The latest English Housing Survey has found that the private rented sector has doubled in size since 2004, with ownership now at the lowest level since 1985.
The survey, produced by the Department for Communities and Local Government, found that of the estimated 22.8 million households in England, 14.3 million were owner-occupied in 2015-16.
Following a decline in ownership the private rented sector has now ballooned in size and accounts for just over 4.5 million households.
It now it now represents 20% of the total. In 2002 it was 10%.
John Goodall, CEO and co-founder of Landbay, said: “As house prices rise further out of reach of aspiring homeowners, home ownership levels have dwindled. Generation Rent is growing both in volume and household size, with people now more likely than ever to be in rental accommodation not just as young adults, but also as they begin and grow their families.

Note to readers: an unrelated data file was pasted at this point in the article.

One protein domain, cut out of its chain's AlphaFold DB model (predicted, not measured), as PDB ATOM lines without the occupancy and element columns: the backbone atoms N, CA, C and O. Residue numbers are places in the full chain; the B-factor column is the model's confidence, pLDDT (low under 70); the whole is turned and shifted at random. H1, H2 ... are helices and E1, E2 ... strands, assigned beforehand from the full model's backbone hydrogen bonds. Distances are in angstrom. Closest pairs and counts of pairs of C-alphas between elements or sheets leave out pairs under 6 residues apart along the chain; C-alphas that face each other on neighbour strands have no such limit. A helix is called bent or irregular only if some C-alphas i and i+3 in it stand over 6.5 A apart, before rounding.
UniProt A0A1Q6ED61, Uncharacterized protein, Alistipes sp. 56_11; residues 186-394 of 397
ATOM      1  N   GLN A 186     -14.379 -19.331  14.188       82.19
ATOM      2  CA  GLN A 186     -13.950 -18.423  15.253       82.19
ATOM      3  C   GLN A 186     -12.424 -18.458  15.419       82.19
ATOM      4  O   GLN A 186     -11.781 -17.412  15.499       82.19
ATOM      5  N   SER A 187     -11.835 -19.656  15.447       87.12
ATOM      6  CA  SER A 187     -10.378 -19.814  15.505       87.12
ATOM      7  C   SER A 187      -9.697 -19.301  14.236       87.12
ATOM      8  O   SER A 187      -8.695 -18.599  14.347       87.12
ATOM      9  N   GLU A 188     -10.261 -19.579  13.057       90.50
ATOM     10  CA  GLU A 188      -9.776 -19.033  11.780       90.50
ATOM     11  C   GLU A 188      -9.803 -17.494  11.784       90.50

“This is a growing problem in London particularly, where space is already at a premium. Tenants in the capital are paying a premium for larger properties, three times the national average in fact, according to the Landbay Rental Index.
“Whether tenants are renting as a stepping stone on the way to home ownership or, increasingly, renting for life, more people than ever are reliant on a well-served buy to let market to ensure price growth doesn’t become unbearable.
“Last month’s Housing White Paper was a promising sign that the private rented sector may finally start to be given the investment and attention it needs to prevent the market from boiling over.
“Hammond’s upcoming Budget is the perfect opportunity to now deliver his commitment to build-to-rent developments, prioritising the areas in the UK that need them the most.”